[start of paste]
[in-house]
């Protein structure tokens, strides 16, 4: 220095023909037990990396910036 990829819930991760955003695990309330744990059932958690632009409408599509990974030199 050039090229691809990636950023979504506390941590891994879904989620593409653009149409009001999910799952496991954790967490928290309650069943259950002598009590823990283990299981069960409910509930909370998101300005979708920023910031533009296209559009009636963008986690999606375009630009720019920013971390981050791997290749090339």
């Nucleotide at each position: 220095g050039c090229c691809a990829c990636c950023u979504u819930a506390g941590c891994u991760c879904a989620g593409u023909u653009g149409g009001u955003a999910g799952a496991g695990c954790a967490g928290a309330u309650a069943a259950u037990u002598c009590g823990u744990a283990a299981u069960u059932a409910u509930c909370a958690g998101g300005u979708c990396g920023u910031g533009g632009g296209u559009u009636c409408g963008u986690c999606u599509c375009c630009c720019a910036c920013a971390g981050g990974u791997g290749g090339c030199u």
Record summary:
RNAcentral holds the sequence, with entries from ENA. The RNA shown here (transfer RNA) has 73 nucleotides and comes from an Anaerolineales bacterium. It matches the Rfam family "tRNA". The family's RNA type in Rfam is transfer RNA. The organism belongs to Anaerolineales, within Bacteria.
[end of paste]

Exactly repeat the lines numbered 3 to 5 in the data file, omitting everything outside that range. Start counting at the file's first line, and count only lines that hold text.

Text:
């Nucleotide at each position: 220095g050039c090229c691809a990829c990636c950023u979504u819930a506390g941590c891994u991760c879904a989620g593409u023909u653009g149409g009001u955003a999910g799952a496991g695990c954790a967490g928290a309330u309650a069943a259950u037990u002598c009590g823990u744990a283990a299981u069960u059932a409910u509930c909370a958690g998101g300005u979708c990396g920023u910031g533009g632009g296209u559009u009636c409408g963008u986690c999606u599509c375009c630009c720019a910036c920013a971390g981050g990974u791997g290749g090339c030199u």
Record summary:
RNAcentral holds the sequence, with entries from ENA. The RNA shown here (transfer RNA) has 73 nucleotides and comes from an Anaerolineales bacterium. It matches the Rfam family "tRNA". The family's RNA type in Rfam is transfer RNA. The organism belongs to Anaerolineales, within Bacteria.